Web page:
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The silent workforce (part one).

Posted: Jul 21 2011

 

 Farmers typically grow their oysters far off the lagoon floor so, much like a sailboat, they become homes to whatever finds them.  Our oyster, the Pinctada margaritifera, is a lover of clean water so it is typically farmed near the surface, in depths of normally 20-60 meters deep.

Just about everything in the ocean starts life so small that it has no choice but to drift with the current until it either develops it's own means of locomotion like fish or it finds a place to settle.  Pearl oysters provide such a place so if they are left alone they essentially begin to turn into living reefs, complete with corals, crabs, anemones, fish, sponges, you name it.  One of a pearl farmer's biggest and dirtiest jobs is removing these competing species so that the oysters can be healthier and thus create more beautiful pearls.  For years we did as the few other farms did, scrape endlessly only to scrape again a short time later.  Very much a marine version of Sisyphus and the rock he pushed up a hill.

Early one morning like all the other mornings, we had gone out to get strings of grafted (seeded) oysters that had young pearls growing in them for three months.  At the time of nucleation they had been perfectly clean and now just 90 days later they were unrecognizable with "bio-fouling."  Each string had ten oysters spaced out evenly over six feet of cord but only rarely could you even tell that an oyster was there.  The most aggressive of the real estate claimers is an oyster species called Pinctada maculata, locally known simply as "Pipi."  In some atolls, they grow abundantly in zones where fish are few and are well known for their prized natural pearls, "poe pipi" (poe = pearl in Tahitian).  To Tahitian pearl farmers they are a scourge though, competing for food and oxygen by carpeting the species farmers try to cultivate.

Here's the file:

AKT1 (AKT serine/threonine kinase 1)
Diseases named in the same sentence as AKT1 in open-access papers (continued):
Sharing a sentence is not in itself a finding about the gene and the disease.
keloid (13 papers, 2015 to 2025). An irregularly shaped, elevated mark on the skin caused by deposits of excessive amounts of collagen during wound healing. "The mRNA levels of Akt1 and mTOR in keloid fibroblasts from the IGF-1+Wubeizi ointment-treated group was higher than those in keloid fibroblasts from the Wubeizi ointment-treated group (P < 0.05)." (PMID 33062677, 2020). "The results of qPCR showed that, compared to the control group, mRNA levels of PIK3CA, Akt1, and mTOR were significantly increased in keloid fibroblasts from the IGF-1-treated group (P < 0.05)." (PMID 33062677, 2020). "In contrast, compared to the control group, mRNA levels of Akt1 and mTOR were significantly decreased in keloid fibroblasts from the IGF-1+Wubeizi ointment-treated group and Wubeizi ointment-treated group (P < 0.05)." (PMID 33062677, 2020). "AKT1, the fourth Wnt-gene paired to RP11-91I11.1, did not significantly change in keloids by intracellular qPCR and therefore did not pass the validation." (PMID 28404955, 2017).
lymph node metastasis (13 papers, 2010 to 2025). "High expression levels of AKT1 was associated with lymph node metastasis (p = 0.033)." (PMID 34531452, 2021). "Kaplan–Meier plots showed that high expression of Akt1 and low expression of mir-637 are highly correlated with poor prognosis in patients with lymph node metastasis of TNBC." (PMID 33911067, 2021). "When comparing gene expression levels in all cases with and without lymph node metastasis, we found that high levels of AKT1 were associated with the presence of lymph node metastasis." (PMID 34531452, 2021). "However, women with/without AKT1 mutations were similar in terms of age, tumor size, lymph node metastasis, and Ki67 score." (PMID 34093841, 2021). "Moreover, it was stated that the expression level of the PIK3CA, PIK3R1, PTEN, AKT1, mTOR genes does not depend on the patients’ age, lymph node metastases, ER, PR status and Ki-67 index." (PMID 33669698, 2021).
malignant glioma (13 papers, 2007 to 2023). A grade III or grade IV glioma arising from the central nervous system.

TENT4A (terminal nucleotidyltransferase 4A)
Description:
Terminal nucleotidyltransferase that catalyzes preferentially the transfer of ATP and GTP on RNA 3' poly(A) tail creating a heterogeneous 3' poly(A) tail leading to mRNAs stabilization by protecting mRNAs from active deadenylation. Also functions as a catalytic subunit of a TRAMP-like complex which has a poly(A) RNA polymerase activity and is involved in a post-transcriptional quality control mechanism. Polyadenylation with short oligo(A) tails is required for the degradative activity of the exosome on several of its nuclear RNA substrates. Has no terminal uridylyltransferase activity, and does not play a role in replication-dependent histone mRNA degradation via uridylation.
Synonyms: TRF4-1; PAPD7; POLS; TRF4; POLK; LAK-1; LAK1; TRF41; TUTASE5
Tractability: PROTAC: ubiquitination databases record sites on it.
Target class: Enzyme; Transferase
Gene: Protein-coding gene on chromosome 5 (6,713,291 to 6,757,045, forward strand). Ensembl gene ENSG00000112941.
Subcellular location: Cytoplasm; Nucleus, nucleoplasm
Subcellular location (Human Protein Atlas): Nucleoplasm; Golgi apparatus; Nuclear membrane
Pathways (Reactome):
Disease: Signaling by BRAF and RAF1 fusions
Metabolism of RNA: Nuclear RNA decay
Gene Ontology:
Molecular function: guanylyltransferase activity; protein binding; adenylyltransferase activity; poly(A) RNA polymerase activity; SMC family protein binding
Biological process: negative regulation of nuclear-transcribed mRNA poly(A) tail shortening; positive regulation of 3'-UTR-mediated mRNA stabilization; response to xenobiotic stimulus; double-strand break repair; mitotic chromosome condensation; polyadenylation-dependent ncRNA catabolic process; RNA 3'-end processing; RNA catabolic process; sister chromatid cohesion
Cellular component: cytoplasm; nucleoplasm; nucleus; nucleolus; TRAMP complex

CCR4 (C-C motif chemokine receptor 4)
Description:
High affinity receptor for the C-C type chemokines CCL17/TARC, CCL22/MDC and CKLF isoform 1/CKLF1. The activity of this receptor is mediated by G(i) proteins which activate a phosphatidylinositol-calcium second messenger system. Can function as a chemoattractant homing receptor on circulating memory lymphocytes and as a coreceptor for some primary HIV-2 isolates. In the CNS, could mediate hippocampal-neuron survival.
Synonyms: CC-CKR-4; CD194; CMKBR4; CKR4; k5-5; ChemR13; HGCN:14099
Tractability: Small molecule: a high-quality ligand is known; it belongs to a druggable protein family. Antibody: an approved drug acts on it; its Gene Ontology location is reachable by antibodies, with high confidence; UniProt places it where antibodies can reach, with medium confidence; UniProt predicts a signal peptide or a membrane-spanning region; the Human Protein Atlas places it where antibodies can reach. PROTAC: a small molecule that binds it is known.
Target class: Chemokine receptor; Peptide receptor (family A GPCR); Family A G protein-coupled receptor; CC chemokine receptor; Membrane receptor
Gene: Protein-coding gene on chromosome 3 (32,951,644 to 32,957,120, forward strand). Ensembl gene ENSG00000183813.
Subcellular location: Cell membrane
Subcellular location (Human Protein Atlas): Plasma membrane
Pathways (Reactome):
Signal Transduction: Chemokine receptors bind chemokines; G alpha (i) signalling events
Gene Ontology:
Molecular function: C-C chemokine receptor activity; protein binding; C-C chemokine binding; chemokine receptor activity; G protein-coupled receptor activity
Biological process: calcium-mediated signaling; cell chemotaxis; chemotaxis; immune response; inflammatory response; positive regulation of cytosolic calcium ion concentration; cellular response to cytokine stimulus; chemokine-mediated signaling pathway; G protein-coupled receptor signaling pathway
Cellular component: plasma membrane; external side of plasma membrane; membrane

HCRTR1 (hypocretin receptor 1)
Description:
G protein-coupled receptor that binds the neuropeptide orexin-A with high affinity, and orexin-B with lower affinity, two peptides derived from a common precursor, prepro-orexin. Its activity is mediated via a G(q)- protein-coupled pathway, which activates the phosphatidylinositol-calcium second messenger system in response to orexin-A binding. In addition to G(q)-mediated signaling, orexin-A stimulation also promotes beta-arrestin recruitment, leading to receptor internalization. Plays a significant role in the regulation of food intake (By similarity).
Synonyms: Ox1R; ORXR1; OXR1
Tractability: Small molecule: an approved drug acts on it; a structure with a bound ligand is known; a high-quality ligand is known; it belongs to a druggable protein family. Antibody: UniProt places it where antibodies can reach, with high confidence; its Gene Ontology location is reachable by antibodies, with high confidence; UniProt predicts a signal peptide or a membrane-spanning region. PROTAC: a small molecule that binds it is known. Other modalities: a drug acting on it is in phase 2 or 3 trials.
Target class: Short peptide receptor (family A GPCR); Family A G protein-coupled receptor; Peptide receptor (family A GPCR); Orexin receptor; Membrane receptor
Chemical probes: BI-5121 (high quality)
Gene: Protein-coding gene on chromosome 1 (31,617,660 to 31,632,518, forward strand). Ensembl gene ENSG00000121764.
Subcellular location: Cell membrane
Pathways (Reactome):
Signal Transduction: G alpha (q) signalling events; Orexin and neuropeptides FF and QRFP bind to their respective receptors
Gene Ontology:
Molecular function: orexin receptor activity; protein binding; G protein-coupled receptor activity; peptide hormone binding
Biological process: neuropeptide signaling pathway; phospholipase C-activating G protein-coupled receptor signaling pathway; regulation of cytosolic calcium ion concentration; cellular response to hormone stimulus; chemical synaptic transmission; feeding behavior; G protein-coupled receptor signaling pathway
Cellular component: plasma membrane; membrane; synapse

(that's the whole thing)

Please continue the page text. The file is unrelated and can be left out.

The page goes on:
Anemones were spread throughout the pearling islands and atolls in the early to mid 90's by farmers buying oysters from neighboring islands where they were either cheaper or more readily available.  With no shell or exoskeleton to grow, they typically out-compete everything, growing shockingly fast in a matter of days only.  They sting the outer lip of the oyster they grow on, crippling it and severely affecting pearl quality.  Worse still is that they often detach or break into bits when we dive to move the oysters around.  Contact with the skin feels like middle ground between a mosquito and bee sting.  After a dive with anemones, swollen faces and stings on various body parts are often the case.

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Comments

  • Posted by Lark on October 01, 2011

    Way to use the internet to help pelope solve problems!

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